Mom's last battle in life was to see Wendy and Curt's new baby.  But she didn't lose that battle.  Mom died before Campbell's birth, but now she can see him and be with him in spirit without the pain and discomfort she had her last days.  The day before Mom died, I was sitting with her, and we were talking.  Actually, I was talking, and Mom was sleeping.  I was telling her about Wendy and Curt and how Wendy was feeling, and then I mentioned Lillian.  Mom's eyes smiled and her mouth quivered slightly.  Mom always knew what was important in life, and right now our youngest members of the family are the most important.

I have been reminded of something else in the past several months as we have had to help Mom make decisions and finally make decisions for her.  My friend, my partner in life, my love, my children's mom and grandchildren's grandma is that same person and more to our children.  Kay has cried with me and laughed with me, and taken care of Mom as though she was her own.  Our children are most fortunate, and I am again blessed.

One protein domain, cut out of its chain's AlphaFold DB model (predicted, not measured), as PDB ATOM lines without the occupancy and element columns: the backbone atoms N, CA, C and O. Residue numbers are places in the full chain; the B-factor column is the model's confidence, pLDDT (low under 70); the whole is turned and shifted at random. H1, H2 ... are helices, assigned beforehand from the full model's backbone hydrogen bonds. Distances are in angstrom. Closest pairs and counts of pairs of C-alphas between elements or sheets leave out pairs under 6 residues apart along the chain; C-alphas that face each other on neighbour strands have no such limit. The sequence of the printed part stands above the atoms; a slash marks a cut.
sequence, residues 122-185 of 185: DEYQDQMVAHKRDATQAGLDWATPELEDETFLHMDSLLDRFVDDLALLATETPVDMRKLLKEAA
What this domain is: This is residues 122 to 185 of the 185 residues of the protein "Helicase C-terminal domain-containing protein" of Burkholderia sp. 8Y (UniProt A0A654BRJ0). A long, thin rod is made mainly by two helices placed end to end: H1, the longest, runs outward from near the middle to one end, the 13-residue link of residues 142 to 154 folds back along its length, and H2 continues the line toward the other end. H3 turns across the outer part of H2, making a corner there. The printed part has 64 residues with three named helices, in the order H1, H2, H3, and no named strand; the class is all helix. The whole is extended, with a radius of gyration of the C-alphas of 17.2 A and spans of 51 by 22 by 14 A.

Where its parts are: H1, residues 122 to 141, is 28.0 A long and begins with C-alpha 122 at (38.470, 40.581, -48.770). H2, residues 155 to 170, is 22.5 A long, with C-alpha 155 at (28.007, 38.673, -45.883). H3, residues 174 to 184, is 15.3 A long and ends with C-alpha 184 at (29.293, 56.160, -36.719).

Dominic was with Mom the morning of the day she decided to leave us.  When Kay and I arrived at Mom's, Dominic was there holding her hand, his eyes swollen and red, and at that moment I was so proud and so glad to see him.  I thought Mom was there alone and worried.  Kay, Wendy, Dominic, Curt, and I spent the day with Mom, and that evening John joined us.  I watched Wendy at Mom's side that day.  Sitting as pregnant women sit, watching Mom with love and compassion, and knowing instinctively when to smile at me and touch my hand.  I was further assured that Wendy had her lifelong partner in Curt as he stood by with all of us.  I was surrounded by the strength of family that seemed inherent in the gifts of character that Mom had lived her life with.  We talked and laughed and cried, and I know Mom was somehow aware of all that was going on in her room and with her family.  She had brought us together into her fold once more.  John and I stayed the evening and held Mom's hand as she took her last breath.  It was quiet and calm as she left to be with our Lord.  She took care of us and sheltered us even in her death.